Chart Throb is Ben Elton in full satire mode. This time, the likes of reality TV shows like Pop Idol, The X Factor and The Osbournes deservedly come under fire. Simon Cowell, Louis Walsh and Sharon Osbourne are the stars of the show, although they're given new names and Mrs. Osbourne has been made a transsexual for the benefits of the story. It's stated unambiguously - and rather clumsily - early in the story that the book's characters have nothing to do with their real life counterparts, but Mr. Elton is fooling nobody. Calvin 'Cowell' Simms is a cynical media genius, Rodney 'Walsh' Root is a desperately status-sensitive failure, and Beryl 'Osbourne' Blenheim is an equally cynical fraud who plays the nuturing mother only when the cameras are rolling on her and/or her family.

It's hard to say where Chart Throb exposes the truth about exploitative shows like The X Factor and where the book's eponymous TV program is a far more exaggerated, cruelly cynical form of the shows it righteously pardoies. Mr. Elton is more privy to life behind the cameras than you or I; a short note at the end of the book letting us know from where he drew his inspirations might have made even more interesting reading.

As some of the other reviewers have pointed Mr. Elton does overplay certain jokes in Chart Throb. The vacuous, "keep dreaming the dream, babes" reality TV soundbites are funny the first few times they are repeated to show them in their full, trite witlessness. However, these same catchphrases are used whenever a camera is turned onto any one of the Chart Throb culprits/victims, which is to say almost constantly. The satire becomes as overused as the subject matter.

In spite of this book's flaws, I thoroughly enjoyed it.
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2 of 2 people found the following review helpful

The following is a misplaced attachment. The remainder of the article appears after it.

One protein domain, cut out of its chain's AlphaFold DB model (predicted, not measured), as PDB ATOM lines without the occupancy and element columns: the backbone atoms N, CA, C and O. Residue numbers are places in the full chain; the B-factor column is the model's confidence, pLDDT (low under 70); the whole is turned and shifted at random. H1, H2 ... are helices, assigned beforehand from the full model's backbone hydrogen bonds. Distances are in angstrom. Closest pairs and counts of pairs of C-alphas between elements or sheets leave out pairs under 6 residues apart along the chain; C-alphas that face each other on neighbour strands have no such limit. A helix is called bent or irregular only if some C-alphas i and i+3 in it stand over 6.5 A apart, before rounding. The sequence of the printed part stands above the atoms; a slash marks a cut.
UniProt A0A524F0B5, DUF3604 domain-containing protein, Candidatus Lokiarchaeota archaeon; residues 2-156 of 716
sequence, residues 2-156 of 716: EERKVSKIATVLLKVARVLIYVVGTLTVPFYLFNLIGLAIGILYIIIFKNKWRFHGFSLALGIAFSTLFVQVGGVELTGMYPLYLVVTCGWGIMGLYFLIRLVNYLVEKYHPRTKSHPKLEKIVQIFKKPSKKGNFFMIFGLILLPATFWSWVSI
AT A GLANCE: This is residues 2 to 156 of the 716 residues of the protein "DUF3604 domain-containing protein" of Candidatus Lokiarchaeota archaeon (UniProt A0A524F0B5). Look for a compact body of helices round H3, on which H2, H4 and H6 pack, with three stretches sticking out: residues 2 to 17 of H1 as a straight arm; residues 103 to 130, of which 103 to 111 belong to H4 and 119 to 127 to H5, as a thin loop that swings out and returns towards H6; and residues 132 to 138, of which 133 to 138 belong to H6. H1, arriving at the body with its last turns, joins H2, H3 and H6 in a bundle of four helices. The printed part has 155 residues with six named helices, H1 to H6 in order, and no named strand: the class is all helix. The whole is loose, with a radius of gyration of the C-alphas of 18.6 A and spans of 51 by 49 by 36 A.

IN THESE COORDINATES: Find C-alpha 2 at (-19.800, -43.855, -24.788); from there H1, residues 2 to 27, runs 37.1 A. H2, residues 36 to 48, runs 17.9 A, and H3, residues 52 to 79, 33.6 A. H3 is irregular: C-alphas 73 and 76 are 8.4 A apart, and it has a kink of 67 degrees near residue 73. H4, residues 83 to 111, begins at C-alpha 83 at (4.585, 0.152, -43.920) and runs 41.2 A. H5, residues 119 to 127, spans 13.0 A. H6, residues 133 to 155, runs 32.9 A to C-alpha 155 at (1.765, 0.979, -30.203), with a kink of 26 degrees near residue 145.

Format:Paperback|Verified Purchase
A huge fan of Ben Elton's writings (Dead Famous, Popcorn and First Casualty in particular), I had rather looked forward to reading this, especially as it returns to the world of reality TV so brilliantly exposed in Dead Famous.

Unfortunately, this just doesn't quite pack the punch that I was expecting. That's not to say it's a bad read, in places it manages to scale the heights, it's just not that consistent and has a few low points. By another authors standards this would be acceptable, but judged against the incredibly high standards of Ben's other books it doesn't compare well.

There are two main problems: Firstly, the nature of the target being shot down. X-Factor and its imitators might seem like and easy target, but in fact they are so ridiculous in real life that it is hard to satirise them. Ben does his best, but this is a task just beyond even his great skill. Secondly, the characterisations. In real life Cowell and his cronies are almost caricatures, to try and satirise them Ben has had to create a series of characters that take their characteristics and makes them even more ridiculous. This is a serious problem, part of the beauty of Ben's other works is that he creates characters that are believable, and you can relate to. Here the characters are totally unbelievable, and you thus stop believing in the world he has created.

There are high points, the book provides a valuable insight to how reality shows work and are created. The general plot and expose of the cynical machinations are interesting and well put together. The language and structure are up to Ben's usual high standards, which lifts the whole thing.

All in all a good try, and perfectly readable, but not Ben's best. For a better attempt at reality TV read Dead Famous.
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2 of 2 people found the following review helpful
3.0 out of 5 stars One Angry Book 17 Dec 2007